Statement 5: If a healthcare professional has clinical concerns relating to a person’s risk of bleeding (for example frail elderly people), they should ensure that the person receives the most appropriate treatment to prevent a recurrence. This may include dose reductions in line with treatment licenses.

Annual Review of Anticoagulation

Statement 6: A review should take place annually for all people receiving long-term anticoagulation for secondary prevention in venous thromboembolism. People with comorbidities or those who present with additional health challenges at any point should be reviewed more frequently. From the first year post-diagnosis, reviews may take place in a primary care setting with GPs being responsible for assessing anticoagulation.

  • Attendees suggested that if GP confidence building was needed, the GP could consult with a VTE specialist (such as a VTE specialist nurse or pharmacist) in a dedicated VTE clinic within a primary or community care setting.

Statement 7: At every annual review, people should be provided with clear information about the chronic nature of venous thromboembolism. The risk of recurrence without treatment, as well as the risk reduction with continued anticoagulation, should be explained to help the person to understand the importance of continuing to take their anticoagulation.

  • Standardised visual aids should be made available to show the risk of recurrence. These should be provided in a similar format to the National Institute for Health and Care Excellence (NICE) Patient Decision Aid on Atrial Fibrillation (AF)-Related Stroke.1 The aid should show people the reduced risk of recurrence on anticoagulation versus the risk of recurrence if they are not on anticoagulation. The aid should also show people the bleeding risk associated with anticoagulation, however ongoing anticoagulation would continue to be appropriate if the VTE recurrence risk still outweighed the bleeding risk.
  • Information should be made available within any setting where ongoing VTE management is being undertaken by GPs, nurse specialists or pharmacists.

Information for Patients and Medicines Adherence

Statement 8: At every stage of the pathway, healthcare professionals should provide people with appropriate information and support tools to help them to understand the chronic nature of venous thromboembolic disease, the risks and benefits of continuing anticoagulation therapy, the associated bleeding risk and also the possible complications associated with venous thromboembolism (including post-thrombotic syndrome). Healthcare professionals should make clear that feelings of anxiety are not uncommon and provide people with support materials and tools to manage their anxiety, where appropriate. Tools could include online self-help resources, relaxation and breathing techniques. Where additional support is required after the use of such tools, people should be triaged to see a specialist.

Statement 9: At every stage of the pathway, it is important to ensure that people are supported with continuous quality interactions with, and access to, healthcare professionals who can provide information and support on their anticoagulation care. This includes VTE specialists, GPs and community pharmacists. Continuous messaging around the importance of medicines adherence should also be made at every appointment and review. Opportunities to have specific medicines adherence focussed discussions in primary care include medicines use reviews and new medicine service consultations undertaken by community pharmacists.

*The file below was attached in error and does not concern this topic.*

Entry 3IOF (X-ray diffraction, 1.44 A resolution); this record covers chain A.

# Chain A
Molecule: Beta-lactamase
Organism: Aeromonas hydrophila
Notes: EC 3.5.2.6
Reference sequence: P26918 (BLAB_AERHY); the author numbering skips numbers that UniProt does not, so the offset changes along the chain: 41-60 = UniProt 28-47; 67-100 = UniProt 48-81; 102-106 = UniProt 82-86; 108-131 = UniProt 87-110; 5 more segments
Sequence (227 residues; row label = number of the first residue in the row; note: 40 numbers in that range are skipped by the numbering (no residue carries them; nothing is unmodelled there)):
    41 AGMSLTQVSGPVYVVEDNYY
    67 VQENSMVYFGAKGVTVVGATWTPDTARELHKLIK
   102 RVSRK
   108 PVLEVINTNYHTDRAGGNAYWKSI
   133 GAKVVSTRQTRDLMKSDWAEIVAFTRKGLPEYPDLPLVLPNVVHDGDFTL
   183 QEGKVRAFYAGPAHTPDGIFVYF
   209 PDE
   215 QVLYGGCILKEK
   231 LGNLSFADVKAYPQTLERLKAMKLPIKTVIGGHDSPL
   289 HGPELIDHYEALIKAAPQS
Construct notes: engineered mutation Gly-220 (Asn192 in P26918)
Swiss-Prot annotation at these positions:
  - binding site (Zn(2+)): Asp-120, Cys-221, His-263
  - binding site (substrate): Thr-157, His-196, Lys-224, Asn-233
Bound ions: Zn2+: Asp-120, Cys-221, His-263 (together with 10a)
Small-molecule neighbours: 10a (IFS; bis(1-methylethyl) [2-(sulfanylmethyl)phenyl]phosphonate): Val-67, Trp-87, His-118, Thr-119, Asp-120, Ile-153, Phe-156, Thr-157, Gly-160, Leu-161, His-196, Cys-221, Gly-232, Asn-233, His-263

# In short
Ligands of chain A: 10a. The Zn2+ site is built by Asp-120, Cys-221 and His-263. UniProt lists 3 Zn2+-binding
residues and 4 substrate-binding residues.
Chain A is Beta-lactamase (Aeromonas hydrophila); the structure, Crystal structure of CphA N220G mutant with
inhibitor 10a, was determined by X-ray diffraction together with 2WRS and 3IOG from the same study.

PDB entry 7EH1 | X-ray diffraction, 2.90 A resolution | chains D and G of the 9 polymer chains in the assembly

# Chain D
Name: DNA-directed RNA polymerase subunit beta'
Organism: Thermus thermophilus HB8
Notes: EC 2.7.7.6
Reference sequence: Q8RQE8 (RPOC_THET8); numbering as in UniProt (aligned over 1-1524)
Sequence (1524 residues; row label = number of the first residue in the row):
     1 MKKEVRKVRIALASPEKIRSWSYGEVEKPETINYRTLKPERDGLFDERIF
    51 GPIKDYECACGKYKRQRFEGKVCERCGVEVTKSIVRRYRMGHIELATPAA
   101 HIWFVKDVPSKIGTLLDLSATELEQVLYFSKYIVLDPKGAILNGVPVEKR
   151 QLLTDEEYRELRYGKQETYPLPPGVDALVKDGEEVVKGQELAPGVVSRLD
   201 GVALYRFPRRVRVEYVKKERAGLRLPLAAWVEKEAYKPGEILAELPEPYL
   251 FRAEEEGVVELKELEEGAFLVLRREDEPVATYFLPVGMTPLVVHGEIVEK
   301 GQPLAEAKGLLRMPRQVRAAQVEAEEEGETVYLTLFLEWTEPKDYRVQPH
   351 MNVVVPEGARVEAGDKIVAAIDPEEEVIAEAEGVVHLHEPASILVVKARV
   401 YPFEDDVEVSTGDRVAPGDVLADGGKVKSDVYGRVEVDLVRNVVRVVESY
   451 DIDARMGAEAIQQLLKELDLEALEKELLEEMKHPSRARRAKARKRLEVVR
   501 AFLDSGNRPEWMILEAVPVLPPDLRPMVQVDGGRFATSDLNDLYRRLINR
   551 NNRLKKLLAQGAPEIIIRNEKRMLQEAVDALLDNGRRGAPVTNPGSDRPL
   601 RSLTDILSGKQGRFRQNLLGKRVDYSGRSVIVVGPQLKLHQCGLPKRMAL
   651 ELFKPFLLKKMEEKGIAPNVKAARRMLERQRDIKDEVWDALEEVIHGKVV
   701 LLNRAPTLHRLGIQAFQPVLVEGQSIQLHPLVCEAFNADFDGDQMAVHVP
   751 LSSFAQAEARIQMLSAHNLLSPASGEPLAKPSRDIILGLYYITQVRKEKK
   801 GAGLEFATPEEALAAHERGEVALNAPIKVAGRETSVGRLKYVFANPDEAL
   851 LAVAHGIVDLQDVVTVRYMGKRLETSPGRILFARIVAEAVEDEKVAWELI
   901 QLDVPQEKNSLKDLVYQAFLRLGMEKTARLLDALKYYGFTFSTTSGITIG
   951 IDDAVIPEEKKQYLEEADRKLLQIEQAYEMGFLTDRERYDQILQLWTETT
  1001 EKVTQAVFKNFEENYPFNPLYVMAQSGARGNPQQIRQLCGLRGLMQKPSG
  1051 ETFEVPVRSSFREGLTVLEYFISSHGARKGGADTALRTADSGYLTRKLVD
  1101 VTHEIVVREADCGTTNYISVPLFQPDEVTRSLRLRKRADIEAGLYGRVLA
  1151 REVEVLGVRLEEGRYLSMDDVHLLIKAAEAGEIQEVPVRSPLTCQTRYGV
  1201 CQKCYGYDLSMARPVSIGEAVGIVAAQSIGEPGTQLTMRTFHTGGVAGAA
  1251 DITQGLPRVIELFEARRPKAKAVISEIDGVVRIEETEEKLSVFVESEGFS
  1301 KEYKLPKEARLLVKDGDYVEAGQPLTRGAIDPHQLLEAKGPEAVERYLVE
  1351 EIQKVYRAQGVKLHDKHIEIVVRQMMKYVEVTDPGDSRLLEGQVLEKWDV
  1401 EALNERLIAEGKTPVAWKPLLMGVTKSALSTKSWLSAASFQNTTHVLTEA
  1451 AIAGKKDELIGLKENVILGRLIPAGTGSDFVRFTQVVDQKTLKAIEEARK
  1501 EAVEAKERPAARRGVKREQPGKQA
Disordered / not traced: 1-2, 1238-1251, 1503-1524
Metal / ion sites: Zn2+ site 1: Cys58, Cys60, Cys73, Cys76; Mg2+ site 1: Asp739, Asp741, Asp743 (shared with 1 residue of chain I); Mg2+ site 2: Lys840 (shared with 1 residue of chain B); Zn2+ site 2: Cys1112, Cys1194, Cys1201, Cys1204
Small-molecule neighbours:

Information from Anticoagulation UK on Self-Care and Management


 

Prevention of Recurrent VTE

Patients affected by a DVT or PE are at a higher risk of recurrence and it is in their interest to understand what they can do to help reduce this risk. Anticoagulation UK has provided the below information on the prevention of recurrent VTE:

  • Be aware of symptoms to look out for and if concerned, seek advice immediately
  • Keep hydrated at all times
  • Stop smoking – smoking affects our cardiovascular system
  • Reduce long periods of sedentary behaviour (for example, when travelling for long periods) make adjustments to working environment if desk bound, and keep moving
  • Increase physical activity – seek to find activities that you enjoy to aid fitness and mobility
  • Maintain a healthy weight
  • Advise healthcare professionals of your previous blood clots when being considered for any surgery or other clinical procedures, such as going to the dentist

Expert Working Group Members


 

The meeting was attended by the following people:

  • Dr Alexander Cohen, Vascular Physician and Epidemiologist, Guy’s and St Thomas’ NHS Foundation Trust (Chaired the Expert Working Group Meeting)
  • Astrid Ullrich, Ambassador for Anticoagulation UK (Speaker at the Expert Working Group Meeting)
  • Dr Frances Akor, Consultant Pharmacist in Anticoagulation, Imperial College Healthcare NHS Trust
  • Professor Paul Bennett, Head of Psychology Department, Swansea University
  • Dr Karen Breen, Consultant Haematologist, Guy’s and St Thomas’ NHS Foundation Trust
  • Diane Eaton, Project Manager, Anticoagulation UK
  • Dr Arun Kallat, Consultant Clinical Lead for Elderly Medicine, Bolton NHS Foundation Trust
  • Joanne Loades, Clinical Associate, National Association of Primary Care
  • Dr Tim Nokes, Consultant Haematologist and Clinical Director for Oncology and Blood Services, Plymouth Hospitals NHS Trust
  • Sue Rhodes, VTE Specialist Nurse and Anticoagulant Lead, Great Western Hospitals NHS Foundation Trust
  • Emma Palmer, Policy, Advocacy and Government Affairs Manager, Bristol-Myers Squibb
  • Andrew Jones, Policy and Public Affairs Manager, Pfizer UK
  • Laura Thorne, Associate Director, Four Communications (Speaker at the Expert Working Group Meeting)
  • Rebecca Godfrey, Senior Account Executive, Four Communications

1 National Institute for Health and Care Excellence (NICE). June 2014. ‘Patient decision aid. Atrial Fibrillation: medicines to help reduce your risk of a stroke – what are the options?’ Available: https://www.nice.org.uk/guidance/cg180/resources/cg180-atrial-fibrillation-update-patient-decision-aid-243734797 [Accessed: October 2018]

February 2019
CVUK1801250-01